Through MyChart, you will be able to access test results, communicate with your new doctor, and view your full health summary. If you do not already have a MyChart account, signup to MyChart for free. You can also download the MyChart app on the App Store.
Find a new specialist
If you see any pediatric specialists, you will also need to get a new specialist who cares for adults. Your current specialist or PCP can help you with this.
You can also review our catalog of BMC specialists (make sure to check the box for “Adult” under “Type of Patient” when searching).
Additional resources to help with transition to adult care
Helpful website that can help answer questions youth and families might have about the transition process.
Provides a transition skills checklist with guides and videos for topics like scheduling an appointment, getting health insurance, guardianship, managing medication, and more.
Includes some of Massachusetts’ resources and information to help families with disabled children transition into adulthood.
Planning for Life After Special Education
Manual for students, parents, and guardians about transition services.
Massachusetts Disability Information
Comprehensive website to help people with disabilities find the information they need about healthcare and other services.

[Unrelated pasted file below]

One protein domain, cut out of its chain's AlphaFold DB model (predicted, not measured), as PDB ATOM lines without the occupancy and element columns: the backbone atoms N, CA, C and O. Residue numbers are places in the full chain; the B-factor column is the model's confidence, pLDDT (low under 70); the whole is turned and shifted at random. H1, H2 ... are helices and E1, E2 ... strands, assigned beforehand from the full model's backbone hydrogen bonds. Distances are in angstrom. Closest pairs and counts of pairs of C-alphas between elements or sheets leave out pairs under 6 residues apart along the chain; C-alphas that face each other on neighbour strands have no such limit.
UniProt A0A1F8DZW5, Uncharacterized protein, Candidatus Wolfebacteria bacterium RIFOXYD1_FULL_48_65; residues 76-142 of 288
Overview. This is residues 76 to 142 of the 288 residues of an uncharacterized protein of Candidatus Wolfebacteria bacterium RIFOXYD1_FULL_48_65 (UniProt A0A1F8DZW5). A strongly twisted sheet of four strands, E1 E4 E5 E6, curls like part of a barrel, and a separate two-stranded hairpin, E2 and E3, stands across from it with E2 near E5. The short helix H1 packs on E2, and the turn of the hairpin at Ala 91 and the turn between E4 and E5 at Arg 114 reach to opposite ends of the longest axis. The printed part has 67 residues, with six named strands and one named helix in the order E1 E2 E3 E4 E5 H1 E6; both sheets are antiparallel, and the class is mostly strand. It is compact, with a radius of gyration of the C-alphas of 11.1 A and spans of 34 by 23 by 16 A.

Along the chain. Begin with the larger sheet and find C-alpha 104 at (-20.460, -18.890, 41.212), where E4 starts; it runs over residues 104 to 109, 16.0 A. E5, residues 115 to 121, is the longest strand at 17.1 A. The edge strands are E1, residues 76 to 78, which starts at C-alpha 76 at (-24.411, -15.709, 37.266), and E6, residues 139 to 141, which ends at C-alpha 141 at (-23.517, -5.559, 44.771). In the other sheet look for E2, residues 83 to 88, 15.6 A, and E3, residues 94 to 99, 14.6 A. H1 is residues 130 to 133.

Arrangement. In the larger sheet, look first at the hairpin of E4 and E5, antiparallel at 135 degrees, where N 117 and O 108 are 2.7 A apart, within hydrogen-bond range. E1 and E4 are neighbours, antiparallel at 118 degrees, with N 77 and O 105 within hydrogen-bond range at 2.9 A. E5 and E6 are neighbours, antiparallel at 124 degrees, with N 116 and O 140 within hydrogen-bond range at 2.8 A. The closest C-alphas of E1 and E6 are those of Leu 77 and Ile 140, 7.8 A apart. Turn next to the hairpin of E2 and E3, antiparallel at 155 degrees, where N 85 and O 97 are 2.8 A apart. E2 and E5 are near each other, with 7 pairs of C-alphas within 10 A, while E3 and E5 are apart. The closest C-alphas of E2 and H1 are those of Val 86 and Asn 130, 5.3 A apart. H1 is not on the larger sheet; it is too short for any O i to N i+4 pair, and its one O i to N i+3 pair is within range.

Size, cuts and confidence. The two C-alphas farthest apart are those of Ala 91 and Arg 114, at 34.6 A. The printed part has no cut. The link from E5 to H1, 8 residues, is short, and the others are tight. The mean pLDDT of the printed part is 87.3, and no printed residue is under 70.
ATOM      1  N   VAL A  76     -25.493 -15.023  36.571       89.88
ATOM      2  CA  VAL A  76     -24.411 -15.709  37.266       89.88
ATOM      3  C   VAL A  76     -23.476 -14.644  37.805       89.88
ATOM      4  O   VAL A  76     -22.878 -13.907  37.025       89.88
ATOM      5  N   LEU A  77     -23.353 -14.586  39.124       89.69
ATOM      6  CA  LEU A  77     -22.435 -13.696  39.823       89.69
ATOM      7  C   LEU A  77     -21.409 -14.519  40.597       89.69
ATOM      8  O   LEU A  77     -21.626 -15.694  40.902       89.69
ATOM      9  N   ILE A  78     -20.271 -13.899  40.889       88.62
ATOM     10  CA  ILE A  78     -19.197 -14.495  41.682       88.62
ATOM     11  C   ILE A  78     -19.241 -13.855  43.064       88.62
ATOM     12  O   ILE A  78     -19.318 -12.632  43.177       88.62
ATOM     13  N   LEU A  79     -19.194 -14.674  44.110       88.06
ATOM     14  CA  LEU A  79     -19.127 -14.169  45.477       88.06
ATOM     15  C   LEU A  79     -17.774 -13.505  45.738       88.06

Transition from School to Adult Life
Transition resources from Massachusetts Department of Education.
Health Transition for Youth and Young Adults with Special Health Needs
Resources for youth and young adults, their families, and providers as they move from pediatric to adult health care systems and learn to take charge of their health and related needs.
Health Transition Support and Advocacy Groups
Resources for those with special health needs as they transition to adulthood.
A Bridge to Adult Health Coverage and Financial Benefits (also available in Spanish)
Details about transitioning social security insurance as a child with special needs turns 18.
Massachusetts Guardianship Association
Information and resources about guardianship and conservatorship in Massachusetts.
BMC policies on transition
BMC has several specific policies about patient age and status within the pediatric department. If you have any questions about these policies, don’t hesitate to ask your current provider.
- A patient is considered successfully transitioned to an adult provider after they have had a complete physical exam (CPE) with an adult provider. Until they have had a CPE with an adult provider, they are still considered a pediatric patient.
- Adolescent/pediatrics will not provide a CPE for any patient over the age of 23.
- Adolescent/pediatrics will not see a patient who is over 23 and has not been seen in adolescent/pediatrics in over 2 years.
- All pediatric providers provide on-call coverage for all patients who belong to the pediatric practice.
- Any NEW adolescent patient over the age of 21 should be scheduled with an adult provider UNLESS they need a consult or access to subspecialty services, in which case patients can be scheduled up to age 26 (for instance, patients who are referred to menstrual disorders clinic, CATCH, CATALYST, LARC placement, etc).